New Delhi: Prime Minister Narendra Modi on Sunday promised to get back every penny of the black money stashed abroad, days after his government was accused of making a U-turn on the issue.
He said the efforts to bring back black money stashed abroad are on the "right track" even as he acknowledged that there was no correct estimate about how much money is kept illegally in foreign countries.
In an address to the nation over radio, he said that bringing back black money from outside the country is an "article of faith" for him and nothing will be lacking in his efforts to do so.
The Prime Minister's commitment to bring back black money stashed abroad comes against the backdrop of the stand it first took in the Supreme Court last week about the inability to disclose the names of the account holders in foreign banks because of the confidentially clause in treaties with other countries.
It had maintained that disclosure of details of account holders would hamper efforts to bring back black money.
The government beat a hasty retreat after the Supreme Court ordered it to disclose the names of account holders in HSBC Geneva which amounted to 627 in number. The government also came under attack from opposition parties that it was going back on its election promise to unearth and bring back black money stashed abroad.
Modi said there may be differences in approach on getting this money back but he was committed to doing it and the nation should have faith in him.
"As far as black money is concerned. You should have faith on this 'pradhan sevak'. For me, it is an article of faith. Every penny of the money of poor people in this country, which has gone out, should return. This is my commitment," Modi said in ?Mann ki Baat? programme on All India Radio.
"There may be differences over the approach and procedures, which is natural in a democracy. But as far as my understanding goes and on the basis of information I have, I can say we are on the right track," he said.
On the actual estimate about amount in illegal bank
accounts in foreign countries, the Prime Minister said, "Nobody knows, nor do I know, nor does the government know, nor do you know, how much money is stashed abroad.Even the previous government had no estimate.
"Everybody is making own assessment of figures. I do not want to get involved in those figures. It is my commitment that whatever amount, Rs 2, Rs 5, crore of rupees or whatever, this money belongs to the poor people of this country and should come back.
"And I can assure you that nothing will be lacking in my efforts. I only want your blessings to continue."
He asserted that whatever has to be done, will be done at the earliest.
In his second radio address, which lasted about 20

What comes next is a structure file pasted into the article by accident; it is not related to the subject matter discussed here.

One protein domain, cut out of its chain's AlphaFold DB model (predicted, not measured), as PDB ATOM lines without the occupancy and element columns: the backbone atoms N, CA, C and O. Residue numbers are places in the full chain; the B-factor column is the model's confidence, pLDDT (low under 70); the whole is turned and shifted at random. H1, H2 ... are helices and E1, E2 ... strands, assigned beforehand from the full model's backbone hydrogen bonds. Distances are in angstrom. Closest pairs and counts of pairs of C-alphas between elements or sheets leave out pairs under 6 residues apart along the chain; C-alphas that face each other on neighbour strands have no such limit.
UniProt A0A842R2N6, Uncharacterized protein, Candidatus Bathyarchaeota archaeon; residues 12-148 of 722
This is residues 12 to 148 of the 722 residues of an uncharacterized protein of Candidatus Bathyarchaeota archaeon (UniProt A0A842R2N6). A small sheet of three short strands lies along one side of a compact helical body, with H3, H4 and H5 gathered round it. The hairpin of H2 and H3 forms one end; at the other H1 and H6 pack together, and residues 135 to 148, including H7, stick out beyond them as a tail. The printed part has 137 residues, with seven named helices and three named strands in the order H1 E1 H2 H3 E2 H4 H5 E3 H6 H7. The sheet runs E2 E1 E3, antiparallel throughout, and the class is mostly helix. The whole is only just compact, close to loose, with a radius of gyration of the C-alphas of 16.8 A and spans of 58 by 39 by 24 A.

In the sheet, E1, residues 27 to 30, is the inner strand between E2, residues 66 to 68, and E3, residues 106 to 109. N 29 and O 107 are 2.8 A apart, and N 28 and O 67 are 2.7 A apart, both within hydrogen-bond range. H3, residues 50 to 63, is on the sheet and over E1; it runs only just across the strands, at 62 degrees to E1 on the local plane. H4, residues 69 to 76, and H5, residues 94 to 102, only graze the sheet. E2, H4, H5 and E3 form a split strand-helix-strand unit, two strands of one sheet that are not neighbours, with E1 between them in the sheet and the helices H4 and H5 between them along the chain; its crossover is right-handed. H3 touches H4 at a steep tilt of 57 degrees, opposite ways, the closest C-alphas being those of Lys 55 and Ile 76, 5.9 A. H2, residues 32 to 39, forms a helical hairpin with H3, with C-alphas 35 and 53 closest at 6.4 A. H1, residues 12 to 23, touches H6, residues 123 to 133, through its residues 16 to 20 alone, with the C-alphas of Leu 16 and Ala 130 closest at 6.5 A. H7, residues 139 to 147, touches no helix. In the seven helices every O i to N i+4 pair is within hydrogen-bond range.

minutes, the Prime Minister also talked about his government's initiatives like those related to the specially-abled children and cleaning the country besides social problems like drug addiction.
He also paid tributes to the armed forces while referring to his visit to Siachen in Jammu and Kashmir on Diwali day on October 23 where soldiers live in difficult conditions.
With regard to the specially-abled people, he announced that a special scholarship will be given to 1000 such children by the HRD Ministry.
Rs one lakh each will also be given to Kendriya Vidhyalayas and central universities for creating infrastructure for the specially-abled children, he said.
"A good beginning has been made and things will change," he said and added that the country is headed towards a "big change".
Talking about the 'Swachh Bharat' drive launched on October 2, he appreciated the personalities from various walks of life as well as common people for participating in the campaign.
"Had anybody thought that it will become a nationwide campaign?... Things are changing and people are becoming aware that they should not throw filth around," Modi said, adding the maximum impact of the drive has been on children.
Linking the cleanliness drive to healthcare, he said the poor people are the worst affected by dirt as they fall ill which affects their livelihood.
While talking about the changing mindset of people on the issue, he said that many personalities, including business leaders, sports persons and film actors who meet him now discuss social issues.
"Earlier, when business leaders used to meet (the Prime
Minister), they would discuss issues of their interest. But now, most of the discussions centre around social issues," the Prime Minister noted.
Modi talked about the problem of drug addiction, citing a letter received from a citizen in this regard. He invited suggestions from public on how best to deal with this social problem and promised to speak on it during the next 'Mann Ki Baat' programme.
He said youth are the asset of the country and the nation cannot afford to see them falling into the problem of drug abuse.
"The issues I touch are the ones on which government comes under attack. But how long will be hide things? For good intent, the truth has to be spoken and I will keep doing it," he said.
He said the government has a responsibility to address social problems like drug addiction and it will create an environment in this regard.
The Prime Minister recalled that during his first address on AIR he had advocated people to buy at least one khadi product. He said he checked the impact of his appeal later and found that sale of khadi products at Khadi Bhandaar had gone up by 125 per cent during one week around Gandhi Jayanti as compared to the same time last year.
"Some think people are useless and should not engage them. This is wrong. There is a need to change that mindset. People are much ahead while governments are lagging," he said.
He said he particularly finds youngsters full of energy and aspiration to do something.
He invited public to share their views and suggestions to him either directly through social media or address it to 'Mann Ki Baat' programme.